As an amateur it’s been very tough to follow this debate. At first it looks like RealClimate is answering the criticisms. As you learn more, it looks they are stone walling. Look again and perhaps they are answering in the cryptic language of science.

    I posed the following to them last night on their response to the Wall Street Journal (this is the whole post):

    “I don’t see where you rebut the M&M claim that the flatness of the hockey stick shaft disappears without the use of Bristlecone pine trees (or perhaps the Gaspe Cedar)?”

    They did not post this as of now so I have to wonder if they have responded in some way to this.

    Could they be arguing that if you take out the Bristlecone Pines that the bump on the hockey stick shaft shows up in the wrong place?

    Could they be arguing that removal of Cedar Gaspe involves dumping a bunch of other data? (I think it’s used twice and perhaps in one case is bound up with other data)

    About the Bristlecone pines you seem to be saying that the location of the bump on the shaft doesn’t matter since you are not suggesting an alternative climate reconstruction.

    The Cedar Gaspe issue is a little more mysterious. Any pointers would be appreciated; especially about what they seem to be saying about it.

  3. John A
    Posted Jun 23, 2005 at 1:23 PM | Permalink

    Re #2

    Doug, try the “McKitrick: What is the Hockey Stick debate about?” in the Favorite Posts section in the top right.

  4. Peter Hartley
    Posted Jun 24, 2005 at 9:18 PM | Permalink

    I think, Steve, that you might soon get your hands on the MBH code. Have you seen the following letters?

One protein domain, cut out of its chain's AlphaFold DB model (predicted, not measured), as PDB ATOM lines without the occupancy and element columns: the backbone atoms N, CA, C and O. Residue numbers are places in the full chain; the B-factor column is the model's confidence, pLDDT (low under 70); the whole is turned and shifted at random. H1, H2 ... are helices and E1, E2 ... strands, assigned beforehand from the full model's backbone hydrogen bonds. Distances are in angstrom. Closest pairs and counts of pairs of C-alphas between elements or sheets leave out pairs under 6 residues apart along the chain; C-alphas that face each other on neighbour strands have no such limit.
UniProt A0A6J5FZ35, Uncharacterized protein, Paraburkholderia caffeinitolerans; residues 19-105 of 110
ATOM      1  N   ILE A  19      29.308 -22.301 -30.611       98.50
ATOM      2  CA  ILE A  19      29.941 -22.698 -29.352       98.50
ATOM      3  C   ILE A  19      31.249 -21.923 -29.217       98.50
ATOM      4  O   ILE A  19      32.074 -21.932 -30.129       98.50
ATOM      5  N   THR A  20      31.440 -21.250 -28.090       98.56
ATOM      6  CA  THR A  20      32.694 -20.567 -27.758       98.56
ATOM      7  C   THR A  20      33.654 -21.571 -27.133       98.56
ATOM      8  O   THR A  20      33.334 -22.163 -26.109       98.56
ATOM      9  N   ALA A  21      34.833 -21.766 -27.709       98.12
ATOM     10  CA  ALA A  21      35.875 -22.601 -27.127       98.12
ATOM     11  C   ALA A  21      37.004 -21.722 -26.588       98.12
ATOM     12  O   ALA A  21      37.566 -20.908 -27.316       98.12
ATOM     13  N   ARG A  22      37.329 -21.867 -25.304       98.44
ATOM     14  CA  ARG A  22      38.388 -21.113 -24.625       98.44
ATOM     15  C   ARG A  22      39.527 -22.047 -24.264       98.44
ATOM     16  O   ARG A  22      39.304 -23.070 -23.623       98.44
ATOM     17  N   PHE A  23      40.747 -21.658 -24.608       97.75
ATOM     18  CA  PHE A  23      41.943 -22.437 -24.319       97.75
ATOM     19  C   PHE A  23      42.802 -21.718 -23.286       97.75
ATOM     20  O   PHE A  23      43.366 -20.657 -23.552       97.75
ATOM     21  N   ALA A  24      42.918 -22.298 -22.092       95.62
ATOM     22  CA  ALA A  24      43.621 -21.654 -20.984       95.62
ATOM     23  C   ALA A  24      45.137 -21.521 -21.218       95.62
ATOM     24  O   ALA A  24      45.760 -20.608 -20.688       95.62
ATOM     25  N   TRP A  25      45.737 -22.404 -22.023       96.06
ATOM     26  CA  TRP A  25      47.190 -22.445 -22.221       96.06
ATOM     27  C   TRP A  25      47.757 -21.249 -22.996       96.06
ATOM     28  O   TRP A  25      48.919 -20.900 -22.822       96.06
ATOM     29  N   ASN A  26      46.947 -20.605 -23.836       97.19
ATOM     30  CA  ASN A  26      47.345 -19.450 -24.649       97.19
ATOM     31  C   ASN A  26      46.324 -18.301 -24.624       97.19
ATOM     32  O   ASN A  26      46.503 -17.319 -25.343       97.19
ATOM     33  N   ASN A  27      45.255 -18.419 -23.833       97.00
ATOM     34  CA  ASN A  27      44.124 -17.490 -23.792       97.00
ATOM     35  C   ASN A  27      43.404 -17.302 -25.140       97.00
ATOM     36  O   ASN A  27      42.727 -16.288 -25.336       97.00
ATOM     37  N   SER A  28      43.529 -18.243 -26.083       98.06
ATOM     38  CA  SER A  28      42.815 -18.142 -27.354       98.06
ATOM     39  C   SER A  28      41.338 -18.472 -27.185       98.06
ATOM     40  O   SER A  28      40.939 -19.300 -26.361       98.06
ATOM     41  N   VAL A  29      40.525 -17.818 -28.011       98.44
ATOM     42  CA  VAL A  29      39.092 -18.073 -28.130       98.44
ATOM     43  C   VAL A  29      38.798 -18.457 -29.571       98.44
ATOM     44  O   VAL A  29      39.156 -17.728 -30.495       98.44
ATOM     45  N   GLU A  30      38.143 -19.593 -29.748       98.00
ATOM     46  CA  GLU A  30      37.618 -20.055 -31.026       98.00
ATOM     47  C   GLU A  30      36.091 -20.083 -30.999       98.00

5. Doug L
    Posted Jun 25, 2005 at 9:21 AM | Permalink

    I was able to get Gavin Schmidt at RealClimate to respond on the issue of whether McIntyre and McKittrick are offering an alternative reconstruction in comment number 29 of their WSJ rebuttle.

    His response is in effect that the WSJ is making an error when they describe the M&M work as a reconstruction. He says:

    “[Response: I wouldn’t characterise the WSJ as ‘critics’ and yet they clearly think that M&M are offering an alternate reconstruction. It’s just one more thing they get wrong… -gavin]”

    I follow up on comment #33 with my interpretation, and they let it pass. They clearly do themselves call the M&M work an alternate reconstruction in the rebuttle.

  6. Doug L
    Posted Jun 25, 2005 at 10:16 PM | Permalink

    Things are heating up!
    The WSJ editorial appears to have prodded a congressional investigation!

    Saw this posting over at UK weatherworld

    Pdf file of letters to Mann etc can be found here:

    Sounds worse than an IRS audit.
    Be sure to check out the pdf file of the actual letter, the letter to Mann specifically refers to the WSJ editorial.

  7. Doug L
    Posted Jun 26, 2005 at 5:33 AM | Permalink

    correction to #6, the letters do not refer to the WSJ editorial, but to an article in the WSJ dated Feb 14, 2005.